Lastly, should you run off and settle your case on your own? Bad idea. It is better to have an attorney negotiate your settlement because 1) they could probably get a better deal than you because of increased negotiating power from other clients or a former relationship from past negotiations, 2) your attorney will not identify you during the negotiation process and thus your settlement negotiations are anonymous, 3) your attorney will not incriminate you with their discussions while you might, and 4) your attorney has the power to negotiate the settlement agreement to properly protect your interests whereas a defendant calling the plaintiff will probably be railroaded and will probably be told to either “take the contract as it is or leave it,” — not to mention that without an attorney, you do not know the clauses that need to be in the contract to protect your interests, e.g., from being sued later for attorney fees and costs. Last, but not least, it goes without saying that as soon as your attorney tells the plaintiff attorney that they are representing you, the plaintiff attorneys are NO LONGER ALLOWED TO CONTACT YOU, AND ALL COMMUNICATIONS MUST GO THROUGH YOUR ATTORNEY. Thus, no more settlement solicitation calls, no more midnight voicemails, no more scare letters, no more threats, and no more harassment. Everything goes through your attorney’s office.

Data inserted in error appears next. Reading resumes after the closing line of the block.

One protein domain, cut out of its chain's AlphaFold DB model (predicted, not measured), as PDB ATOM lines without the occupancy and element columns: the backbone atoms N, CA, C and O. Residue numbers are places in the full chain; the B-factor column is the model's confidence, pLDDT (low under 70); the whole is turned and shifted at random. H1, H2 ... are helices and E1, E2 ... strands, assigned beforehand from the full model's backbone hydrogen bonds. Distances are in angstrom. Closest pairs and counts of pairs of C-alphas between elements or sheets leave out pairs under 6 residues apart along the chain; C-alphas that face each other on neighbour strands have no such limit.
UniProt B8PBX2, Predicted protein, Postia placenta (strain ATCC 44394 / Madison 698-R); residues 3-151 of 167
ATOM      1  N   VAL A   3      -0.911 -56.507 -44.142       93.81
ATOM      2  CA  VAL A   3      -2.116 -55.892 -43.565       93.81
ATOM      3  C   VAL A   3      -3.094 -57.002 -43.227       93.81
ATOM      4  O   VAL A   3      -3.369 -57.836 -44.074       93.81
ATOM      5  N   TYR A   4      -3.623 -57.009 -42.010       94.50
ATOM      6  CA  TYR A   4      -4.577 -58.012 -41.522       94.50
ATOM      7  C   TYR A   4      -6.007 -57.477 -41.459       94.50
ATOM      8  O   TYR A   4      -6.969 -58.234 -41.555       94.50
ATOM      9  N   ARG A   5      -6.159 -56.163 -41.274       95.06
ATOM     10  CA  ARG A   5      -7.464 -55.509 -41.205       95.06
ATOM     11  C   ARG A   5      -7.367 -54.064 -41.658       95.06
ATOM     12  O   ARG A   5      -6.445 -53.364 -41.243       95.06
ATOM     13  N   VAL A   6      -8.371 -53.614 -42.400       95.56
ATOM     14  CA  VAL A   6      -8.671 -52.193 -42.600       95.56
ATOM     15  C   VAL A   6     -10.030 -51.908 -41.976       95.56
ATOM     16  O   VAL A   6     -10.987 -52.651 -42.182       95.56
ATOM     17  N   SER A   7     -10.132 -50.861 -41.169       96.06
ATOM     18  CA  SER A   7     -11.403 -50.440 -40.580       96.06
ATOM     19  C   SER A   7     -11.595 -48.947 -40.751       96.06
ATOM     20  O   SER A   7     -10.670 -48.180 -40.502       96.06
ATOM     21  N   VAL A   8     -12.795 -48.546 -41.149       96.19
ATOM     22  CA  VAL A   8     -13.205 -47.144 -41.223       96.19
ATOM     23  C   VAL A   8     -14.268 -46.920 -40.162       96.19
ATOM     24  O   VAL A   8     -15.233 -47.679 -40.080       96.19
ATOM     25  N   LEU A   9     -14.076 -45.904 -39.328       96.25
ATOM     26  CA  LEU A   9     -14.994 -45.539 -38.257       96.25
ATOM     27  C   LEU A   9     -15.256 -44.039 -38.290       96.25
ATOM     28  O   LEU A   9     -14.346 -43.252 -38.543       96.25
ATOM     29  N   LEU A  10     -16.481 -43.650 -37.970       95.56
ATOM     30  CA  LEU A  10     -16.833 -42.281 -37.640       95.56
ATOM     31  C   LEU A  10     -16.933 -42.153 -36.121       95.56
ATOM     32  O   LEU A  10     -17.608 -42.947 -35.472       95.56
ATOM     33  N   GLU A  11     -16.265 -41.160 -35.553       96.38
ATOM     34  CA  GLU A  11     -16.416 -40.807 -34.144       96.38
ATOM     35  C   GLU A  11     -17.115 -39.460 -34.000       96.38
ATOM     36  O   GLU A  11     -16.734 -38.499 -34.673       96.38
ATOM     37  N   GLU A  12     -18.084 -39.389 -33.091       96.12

In sum, these plaintiff attorneys will no doubt try to push the envelope and sue individuals and/or smaller groups, and as potential defendants, settling should not immediately be your first inclination. There are factors to consider, and there are terms to negotiate if you do decide to settle. Missing the step of negotiating your settlement can get you sued for something you thought you settled, or can get you hit with fees and costs you did not realize you agreed to in the contract. Caveat emptor. Beware and vigilantly protect your interests when settling, or do not settle in the first place. And for G-d’s sake, do not visit the plaintiff’s website and log on to see your settlement, and then not settle. You must assume they are tracking you. If you are going to settle anyway, the last thing you want to sign is a boilerplate settlement agreement which has every term in their favor and none in yours. Be cautious.

Congratulations to Cashman Law Firm, PLLC “Call of the Wild v. Does 1-331” Clients, Now Severed and Dismissed.

Congratulations to the Cashman Law Firm, PLLC defendants of the Call of the Wild Movie, LLC v. Does 1-331 (Case No. 1:10-cv-00455 in the U.S. District Court for the District of Columbia) case, now severed and dismissed. This is not a complete dismissal, as 14 defendants still remain and the case remains alive.